VU
Black Tinamou Tinamus osgoodi



Taxonomy

Taxonomic source(s)
del Hoyo, J., Collar, N.J., Christie, D.A., Elliott, A. and Fishpool, L.D.C. 2014. HBW and BirdLife International Illustrated Checklist of the Birds of the World. Volume 1: Non-passerines. Lynx Edicions BirdLife International, Barcelona, Spain and Cambridge, UK.
SACC. 2005 and updates. A classification of the bird species of South America. Available at: #http://www.museum.lsu.edu/~Remsen/SACCBaseline.htm#.

IUCN Red list criteria met and history
Red List criteria met
Critically Endangered Endangered Vulnerable
- - A2cd+3cd+4cd

Red List history
Year Category Criteria
2019 Vulnerable A2cd+3cd+4cd
2016 Vulnerable A2cd+3cd+4cd
2012 Vulnerable A2cd+3cd+4cd
2011 Vulnerable A2c,d; A3c,d; A4c,d
2008 Vulnerable B1a+b(i,ii,iii,v)
2004 Vulnerable
2000 Vulnerable
1996 Data Deficient
1994 Data Deficient
1988 Threatened
Species attributes

Migratory status not a migrant Forest dependency High
Land mass type Land-mass type - continent
Average mass -
Extent of occurrence (EOO)

Estimate Data quality
Extent of Occurrence breeding/resident (km2) 969,000 good
Number of locations 11-100 -
Fragmentation -
Population and trend
Estimate Data quality Derivation Year of estimate
No. of mature individuals 1900-4400 poor suspected 2018
Population trend Decreasing poor inferred -
Decline (3 years/1 generation past) - - -
Decline (5 years/1 generation past) - - -
Decline (10 years/1 generation past) - - -
Decline (10 years/3 generation future) 30-49 - - -
Decline (10 years/3 generation past and future) 30-49 - - -
Number of subpopulations 4-100 - - -
Largest subpopulations 1-89 - - -
Generation length (yrs) 6.8 - - -

Population justification: Based on the recorded population densities of closely-related species (Tinamus tao: 1 individual/km2 and Crypturellus soui: 2 individuals/km2 in Peru (Terborgh et al. 1990)) and the area of mapped range (28,700 km2), and assuming that the range is between 10.3% and 11.28% occupied, the population is estimated to fall within the band 2,956 - 6,475 individuals, roughly equating to 1,971 – 4,317 mature individuals, rounded here to 1,900 – 4,400 mature individuals.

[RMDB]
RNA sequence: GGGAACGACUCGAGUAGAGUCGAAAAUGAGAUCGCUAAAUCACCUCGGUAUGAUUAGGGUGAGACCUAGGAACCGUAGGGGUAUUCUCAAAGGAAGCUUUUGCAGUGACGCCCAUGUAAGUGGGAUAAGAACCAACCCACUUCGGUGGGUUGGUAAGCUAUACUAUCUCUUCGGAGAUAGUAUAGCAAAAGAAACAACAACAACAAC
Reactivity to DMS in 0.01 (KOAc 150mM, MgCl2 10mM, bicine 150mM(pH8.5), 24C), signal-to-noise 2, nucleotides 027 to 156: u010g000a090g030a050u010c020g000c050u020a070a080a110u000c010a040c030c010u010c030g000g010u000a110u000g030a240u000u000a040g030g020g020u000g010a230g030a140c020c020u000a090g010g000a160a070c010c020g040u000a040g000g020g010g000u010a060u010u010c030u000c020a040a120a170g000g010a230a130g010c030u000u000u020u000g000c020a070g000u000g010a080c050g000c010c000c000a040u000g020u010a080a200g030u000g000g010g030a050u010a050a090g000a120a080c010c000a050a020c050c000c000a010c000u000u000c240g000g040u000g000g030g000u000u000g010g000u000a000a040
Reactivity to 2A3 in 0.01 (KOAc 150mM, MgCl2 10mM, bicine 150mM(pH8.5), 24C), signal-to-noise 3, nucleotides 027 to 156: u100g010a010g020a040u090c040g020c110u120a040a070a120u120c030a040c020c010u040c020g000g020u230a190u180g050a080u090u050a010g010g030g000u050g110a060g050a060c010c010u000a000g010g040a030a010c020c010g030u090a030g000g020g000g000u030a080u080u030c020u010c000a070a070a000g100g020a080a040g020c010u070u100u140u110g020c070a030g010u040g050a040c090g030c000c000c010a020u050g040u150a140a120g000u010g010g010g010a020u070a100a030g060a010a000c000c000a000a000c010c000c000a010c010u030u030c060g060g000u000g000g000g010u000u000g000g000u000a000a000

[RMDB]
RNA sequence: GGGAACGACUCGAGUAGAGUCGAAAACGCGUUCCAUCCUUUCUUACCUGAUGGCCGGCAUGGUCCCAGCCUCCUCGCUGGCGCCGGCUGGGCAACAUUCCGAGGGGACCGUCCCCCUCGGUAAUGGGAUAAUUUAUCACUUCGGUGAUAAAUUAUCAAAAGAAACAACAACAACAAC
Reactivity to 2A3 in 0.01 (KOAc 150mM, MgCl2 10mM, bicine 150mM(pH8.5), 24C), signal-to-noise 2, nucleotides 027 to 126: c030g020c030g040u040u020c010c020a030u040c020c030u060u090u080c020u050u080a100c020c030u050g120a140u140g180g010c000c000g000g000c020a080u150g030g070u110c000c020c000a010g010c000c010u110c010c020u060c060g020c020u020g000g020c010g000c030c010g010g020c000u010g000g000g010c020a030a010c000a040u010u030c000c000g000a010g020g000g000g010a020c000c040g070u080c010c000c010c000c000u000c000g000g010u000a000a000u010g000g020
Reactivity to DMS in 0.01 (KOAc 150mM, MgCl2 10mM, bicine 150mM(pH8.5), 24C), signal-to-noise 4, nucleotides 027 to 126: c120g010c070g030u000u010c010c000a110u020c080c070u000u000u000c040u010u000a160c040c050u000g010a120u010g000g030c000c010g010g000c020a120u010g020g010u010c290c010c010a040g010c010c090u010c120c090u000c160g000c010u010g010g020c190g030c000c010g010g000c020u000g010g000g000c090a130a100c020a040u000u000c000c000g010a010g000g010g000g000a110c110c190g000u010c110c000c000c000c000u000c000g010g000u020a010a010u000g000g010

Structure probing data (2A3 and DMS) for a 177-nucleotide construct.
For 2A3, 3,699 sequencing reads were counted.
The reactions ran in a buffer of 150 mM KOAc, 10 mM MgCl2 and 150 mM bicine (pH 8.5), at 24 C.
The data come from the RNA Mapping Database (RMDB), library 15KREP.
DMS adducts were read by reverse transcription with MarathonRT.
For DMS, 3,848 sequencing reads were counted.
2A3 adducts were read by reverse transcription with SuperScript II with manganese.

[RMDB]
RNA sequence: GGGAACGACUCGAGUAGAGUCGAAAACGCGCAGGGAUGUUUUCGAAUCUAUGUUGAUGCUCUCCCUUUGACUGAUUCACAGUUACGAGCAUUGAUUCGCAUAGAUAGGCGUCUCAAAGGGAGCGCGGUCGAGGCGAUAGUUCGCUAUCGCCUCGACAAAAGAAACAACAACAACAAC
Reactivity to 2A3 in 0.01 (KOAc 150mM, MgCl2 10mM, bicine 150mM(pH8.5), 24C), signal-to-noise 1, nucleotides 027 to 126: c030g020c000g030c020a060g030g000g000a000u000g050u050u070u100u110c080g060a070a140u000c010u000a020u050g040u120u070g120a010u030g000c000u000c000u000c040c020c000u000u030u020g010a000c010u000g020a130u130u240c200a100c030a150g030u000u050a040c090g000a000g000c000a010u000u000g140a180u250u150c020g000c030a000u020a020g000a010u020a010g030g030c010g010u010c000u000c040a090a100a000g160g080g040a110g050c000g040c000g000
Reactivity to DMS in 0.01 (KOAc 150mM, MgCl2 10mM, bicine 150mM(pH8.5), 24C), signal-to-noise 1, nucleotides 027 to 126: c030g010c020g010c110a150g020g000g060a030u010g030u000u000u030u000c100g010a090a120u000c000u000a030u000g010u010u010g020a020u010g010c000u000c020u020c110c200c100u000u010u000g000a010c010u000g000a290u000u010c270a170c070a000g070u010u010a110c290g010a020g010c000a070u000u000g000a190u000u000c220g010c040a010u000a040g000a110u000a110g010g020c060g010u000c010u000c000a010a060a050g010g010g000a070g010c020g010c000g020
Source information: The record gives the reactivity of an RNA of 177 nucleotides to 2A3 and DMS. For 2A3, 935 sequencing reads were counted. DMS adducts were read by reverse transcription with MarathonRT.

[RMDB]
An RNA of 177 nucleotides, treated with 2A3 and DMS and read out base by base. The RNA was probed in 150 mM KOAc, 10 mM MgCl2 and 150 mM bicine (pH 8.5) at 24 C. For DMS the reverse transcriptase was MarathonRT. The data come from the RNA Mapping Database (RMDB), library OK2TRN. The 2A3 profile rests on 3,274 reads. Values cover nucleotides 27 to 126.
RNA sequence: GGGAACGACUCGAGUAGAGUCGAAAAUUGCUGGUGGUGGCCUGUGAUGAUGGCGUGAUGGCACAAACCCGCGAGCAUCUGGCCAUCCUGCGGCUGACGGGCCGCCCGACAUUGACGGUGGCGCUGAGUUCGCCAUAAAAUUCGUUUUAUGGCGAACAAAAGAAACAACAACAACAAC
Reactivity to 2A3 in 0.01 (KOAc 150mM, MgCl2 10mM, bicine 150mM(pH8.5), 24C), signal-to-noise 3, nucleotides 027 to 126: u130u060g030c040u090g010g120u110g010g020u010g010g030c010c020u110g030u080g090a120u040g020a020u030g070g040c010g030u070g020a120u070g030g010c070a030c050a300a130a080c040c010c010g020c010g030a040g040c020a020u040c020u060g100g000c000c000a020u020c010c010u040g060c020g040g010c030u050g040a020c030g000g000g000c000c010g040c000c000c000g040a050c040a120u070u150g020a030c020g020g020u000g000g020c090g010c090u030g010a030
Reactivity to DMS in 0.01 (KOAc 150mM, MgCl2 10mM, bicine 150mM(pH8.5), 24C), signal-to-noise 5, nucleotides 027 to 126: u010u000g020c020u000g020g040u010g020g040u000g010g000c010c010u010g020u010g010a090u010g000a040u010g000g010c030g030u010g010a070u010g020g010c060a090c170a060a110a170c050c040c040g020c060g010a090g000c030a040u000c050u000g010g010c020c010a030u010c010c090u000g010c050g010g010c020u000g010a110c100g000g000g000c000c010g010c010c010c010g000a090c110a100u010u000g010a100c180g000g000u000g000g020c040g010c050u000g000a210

Trend justification: The species's population is suspected to be undergoing a rapid decline, based in part on recent observations regarding the level of hunting pressure in some areas (Gastañaga et al. 2007, R. MacLeod and M. Gastañaga in litt. 2011), in addition to ongoing habitat loss and degradation.


Country/territory distribution
Country/Territory Occurrence status Presence Resident Breeding Non-breeding Passage
Bolivia N Extant Yes
Colombia N Extant Yes
Ecuador N Extant Yes
Peru N Extant Yes

Important Bird and Biodiversity Areas (IBA)
Country/Territory IBA Name
Colombia Farallones de Cali Natural National Park
Colombia La Forzosa-Santa Gertrudis
Colombia Parque Nacional Natural Cueva de los Guácharos
Ecuador Reserva Ecológica Cofán-Bermejo
Peru Bahuaja-Sonene
Peru Cordillera Vilcabamba
Peru Manu
Peru Quincemil
Peru Reserva Comunal El Sira
Peru Tambopata

Habitats & altitude
Habitat (level 1) Habitat (level 2) Importance Occurrence
Forest Subtropical/Tropical Moist Lowland suitable resident
Forest Subtropical/Tropical Moist Montane major resident
Altitude 600 - 2100 m Occasional altitudinal limits (min) 400 m

Threats & impact
Threat (level 1) Threat (level 2) Impact and Stresses
Agriculture & aquaculture Annual & perennial non-timber crops - Agro-industry farming Timing Scope Severity Impact
Ongoing Minority (<50%) Slow, Significant Declines Low Impact: 5
Stresses
Ecosystem degradation, Ecosystem conversion
Agriculture & aquaculture Annual & perennial non-timber crops - Scale Unknown/Unrecorded Timing Scope Severity Impact
Ongoing Minority (<50%) Slow, Significant Declines Low Impact: 5
Stresses
Ecosystem degradation, Ecosystem conversion
Agriculture & aquaculture Livestock farming & ranching - Agro-industry grazing, ranching or farming Timing Scope Severity Impact
Ongoing Minority (<50%) Slow, Significant Declines Low Impact: 5
Stresses
Ecosystem degradation, Ecosystem conversion
Biological resource use Hunting & trapping terrestrial animals - Intentional use (species is the target) Timing Scope Severity Impact
Ongoing Majority (50-90%) Slow, Significant Declines Medium Impact: 6
Stresses
Species mortality
Energy production & mining Oil & gas drilling Timing Scope Severity Impact
Ongoing Minority (<50%) Slow, Significant Declines Low Impact: 5
Stresses
Species disturbance, Ecosystem degradation

Utilisation
Purpose Primary form used Life stage used Source Scale Level Timing
Food - human - - Non-trivial Recent

Recommended citation
BirdLife International (2020) Species factsheet: Tinamus osgoodi. Downloaded from http://www.birdlife.org on 16/02/2020. Recommended citation for factsheets for more than one species: BirdLife International (2020) IUCN Red List for birds. Downloaded from http://www.birdlife.org on 16/02/2020.